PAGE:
There's A Salmonella Outbreak In These States, & Here's What Parents Should Know
Like me, my son is a picky eating. Getting my toddler to consume food is like solving a Rubik's cube or navigating a government website. He likes nothing but meat, chocolate, and bread. But a few months ago, I discovered that my rambunctious little one loves chicken salad. Unfortunately, though, it seems chicken salad doesn't love children because the premade meal is linked the salmonella outbreak happening in these states. Worried you could be affected? Well, here's what parents need to know.
The U.S. Centers for Disease Control and Prevention announced last month that a salmonella outbreak had affected at least five dozen people in a handful of states, according to Tech Times. The CDC linked the outbreak to premade chicken salad made by Iowa-based butcher shop Triple T Specialty Meats that had been sold at deli counters in Fareway grocery stores across the country, Tech Times reported. Reports of a salmonella outbreak caused Triple T to recall more than 20,000 pounds of potentially contaminated chicken salad made between Jan. 2 and Feb. 7, according to a U.S. Department of Agriculture notice. (Romper reached out to Triple T Specialty Meats for comment, but did not hear back in time for publication.)
At the time, only Illinois, Iowa, Minnesota, Nebraska, and South Dakota reported cases of salmonella; the nasty food-borne pathogen causes fever, abdominal cramps, and diarrhea within 12 to 72 hours of exposure, according to Tech Times. But it turns out the outbreak has only gotten worse.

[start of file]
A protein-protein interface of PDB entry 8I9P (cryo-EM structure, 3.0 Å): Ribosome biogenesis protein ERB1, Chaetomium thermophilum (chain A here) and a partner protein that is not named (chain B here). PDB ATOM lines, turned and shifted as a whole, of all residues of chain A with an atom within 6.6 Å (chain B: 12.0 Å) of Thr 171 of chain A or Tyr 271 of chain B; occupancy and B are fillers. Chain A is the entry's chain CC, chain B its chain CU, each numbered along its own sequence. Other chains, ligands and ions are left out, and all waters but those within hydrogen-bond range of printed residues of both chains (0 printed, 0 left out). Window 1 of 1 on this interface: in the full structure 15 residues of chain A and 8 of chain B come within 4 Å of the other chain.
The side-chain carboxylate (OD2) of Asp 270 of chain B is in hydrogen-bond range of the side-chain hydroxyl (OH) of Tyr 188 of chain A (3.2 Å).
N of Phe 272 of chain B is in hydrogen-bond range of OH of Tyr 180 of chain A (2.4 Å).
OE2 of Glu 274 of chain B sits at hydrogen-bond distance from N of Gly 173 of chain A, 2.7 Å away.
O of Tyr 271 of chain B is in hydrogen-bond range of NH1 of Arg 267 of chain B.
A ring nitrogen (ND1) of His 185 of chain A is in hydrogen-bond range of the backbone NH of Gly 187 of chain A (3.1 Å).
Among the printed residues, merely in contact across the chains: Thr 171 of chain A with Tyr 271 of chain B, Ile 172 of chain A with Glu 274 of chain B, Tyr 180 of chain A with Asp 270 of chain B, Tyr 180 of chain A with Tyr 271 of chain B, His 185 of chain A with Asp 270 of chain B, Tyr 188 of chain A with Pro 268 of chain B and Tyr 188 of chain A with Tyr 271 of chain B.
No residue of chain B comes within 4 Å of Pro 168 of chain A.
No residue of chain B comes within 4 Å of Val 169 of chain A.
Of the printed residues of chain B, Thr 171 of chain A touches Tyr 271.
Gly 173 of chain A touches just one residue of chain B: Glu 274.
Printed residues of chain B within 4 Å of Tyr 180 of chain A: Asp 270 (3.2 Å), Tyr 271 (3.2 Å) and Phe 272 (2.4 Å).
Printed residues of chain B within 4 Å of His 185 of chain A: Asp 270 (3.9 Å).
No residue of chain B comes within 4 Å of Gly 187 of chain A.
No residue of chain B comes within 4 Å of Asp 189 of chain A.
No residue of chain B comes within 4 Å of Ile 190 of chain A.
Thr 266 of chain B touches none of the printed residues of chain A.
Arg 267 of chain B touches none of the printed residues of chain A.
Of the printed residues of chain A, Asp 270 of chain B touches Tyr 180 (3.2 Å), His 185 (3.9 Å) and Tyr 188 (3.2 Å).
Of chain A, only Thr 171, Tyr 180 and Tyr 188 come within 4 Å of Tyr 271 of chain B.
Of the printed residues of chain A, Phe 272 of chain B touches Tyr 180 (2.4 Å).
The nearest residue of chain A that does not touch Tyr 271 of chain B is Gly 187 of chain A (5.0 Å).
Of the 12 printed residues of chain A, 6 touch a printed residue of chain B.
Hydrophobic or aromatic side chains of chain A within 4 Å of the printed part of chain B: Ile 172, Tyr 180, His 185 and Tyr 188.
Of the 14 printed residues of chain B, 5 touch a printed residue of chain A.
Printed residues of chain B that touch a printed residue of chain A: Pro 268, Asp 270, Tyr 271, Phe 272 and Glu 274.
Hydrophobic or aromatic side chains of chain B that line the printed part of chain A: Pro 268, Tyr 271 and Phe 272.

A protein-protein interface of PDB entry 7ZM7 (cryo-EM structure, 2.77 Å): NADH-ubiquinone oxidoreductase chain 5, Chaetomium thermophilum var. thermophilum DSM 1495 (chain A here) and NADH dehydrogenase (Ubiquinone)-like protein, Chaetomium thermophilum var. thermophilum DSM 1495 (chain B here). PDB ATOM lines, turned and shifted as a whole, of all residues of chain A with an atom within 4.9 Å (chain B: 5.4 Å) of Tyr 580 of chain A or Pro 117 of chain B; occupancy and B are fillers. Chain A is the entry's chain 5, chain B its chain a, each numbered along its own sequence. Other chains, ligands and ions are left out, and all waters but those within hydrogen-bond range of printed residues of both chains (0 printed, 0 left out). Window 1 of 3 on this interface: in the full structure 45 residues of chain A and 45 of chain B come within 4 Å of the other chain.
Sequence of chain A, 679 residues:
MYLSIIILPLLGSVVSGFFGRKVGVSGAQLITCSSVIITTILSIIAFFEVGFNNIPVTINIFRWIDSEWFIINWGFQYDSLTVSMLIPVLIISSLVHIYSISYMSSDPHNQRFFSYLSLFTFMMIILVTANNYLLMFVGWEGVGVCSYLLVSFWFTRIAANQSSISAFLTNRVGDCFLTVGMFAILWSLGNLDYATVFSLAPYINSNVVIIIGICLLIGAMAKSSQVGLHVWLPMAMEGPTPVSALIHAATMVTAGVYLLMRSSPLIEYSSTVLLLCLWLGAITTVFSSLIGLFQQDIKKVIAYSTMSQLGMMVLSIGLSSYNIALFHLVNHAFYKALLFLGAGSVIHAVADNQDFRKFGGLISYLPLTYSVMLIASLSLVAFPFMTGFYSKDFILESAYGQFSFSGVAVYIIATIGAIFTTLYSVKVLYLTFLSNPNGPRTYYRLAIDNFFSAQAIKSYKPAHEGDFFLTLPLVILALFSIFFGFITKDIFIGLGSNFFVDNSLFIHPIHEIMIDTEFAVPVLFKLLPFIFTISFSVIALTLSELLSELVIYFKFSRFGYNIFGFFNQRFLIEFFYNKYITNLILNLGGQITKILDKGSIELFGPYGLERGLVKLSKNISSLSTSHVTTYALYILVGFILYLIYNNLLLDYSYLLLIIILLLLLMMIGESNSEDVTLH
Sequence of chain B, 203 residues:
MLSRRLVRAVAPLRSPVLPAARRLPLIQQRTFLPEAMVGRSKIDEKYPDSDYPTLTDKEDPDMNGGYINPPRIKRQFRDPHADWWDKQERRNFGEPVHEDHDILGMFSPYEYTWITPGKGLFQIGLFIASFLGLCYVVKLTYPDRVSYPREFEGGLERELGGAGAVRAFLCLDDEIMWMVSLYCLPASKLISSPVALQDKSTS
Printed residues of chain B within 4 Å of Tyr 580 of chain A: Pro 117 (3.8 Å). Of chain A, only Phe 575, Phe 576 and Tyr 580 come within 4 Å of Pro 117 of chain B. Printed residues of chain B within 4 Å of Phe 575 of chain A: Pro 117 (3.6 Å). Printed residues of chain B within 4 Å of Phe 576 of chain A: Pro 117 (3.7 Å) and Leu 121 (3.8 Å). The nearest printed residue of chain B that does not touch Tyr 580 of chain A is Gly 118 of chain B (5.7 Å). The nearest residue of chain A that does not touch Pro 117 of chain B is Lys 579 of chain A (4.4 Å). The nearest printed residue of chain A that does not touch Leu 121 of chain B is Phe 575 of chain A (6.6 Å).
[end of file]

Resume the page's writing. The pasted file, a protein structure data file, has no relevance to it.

On Thursday, the CDC reported that another 105 people from six states had become ill from salmonella infection, making it a total of 170 cases in seven states. Texas and Indiana have been added to the outbreak list since the last update, according to a CDC map; Iowa has seen the most illnesses, at 149. There have also been 62 hospitalizations, but no deaths reported.
The CDC said it believes that the newest cases of salmonella infection occurred in people who bought chicken salad from Triple T Specialty Meats before the Iowa-based company recalled the product on Feb. 21, according to CNN. Public health officials recommend that anyone who had purchased the recalled premade chicken salad from Fareway throw away the product in order to avoid possible salmonella infection. Consumers should also toss the chicken salad whether or not it was frozen since purchase or half-eaten without any resulting signs of illness, CNN reported.
The CDC also cautioned shoppers to avoid eating the recalled chicken salad they purchased from Fareway grocery stores, even if they don't remember the date of purchase. Not only that, but the agency recommends that people wash and sanitize counter-tops, shelves, or drawers where they kept chicken salad, according to its website.
The number of people ill from salmonella poisoning is expected to rise, according to CNN. That's because, typically, it takes two to four weeks for a public health agency to receive a report of a salmonella illness due to the time between a person seeing a doctor and receiving results of the lab test.
Most people infected with salmonella get better within four to seven days, as long as they get plenty of bed rest and treat their symptoms, according to WebMD. However, people should see a doctor if symptoms do not disappear after a week, or if you're experiencing bloody stools, dehydration, and an ongoing fever. Young children, older adults, and people with weakened immune systems should make a doctor's appointment at the first sign of illness, as they are more vulnerable to complications.
If you live in one of the affected states, pay extra attention to any symptoms you or your kids may be feeling. And make sure to throw away any chicken salad pronto.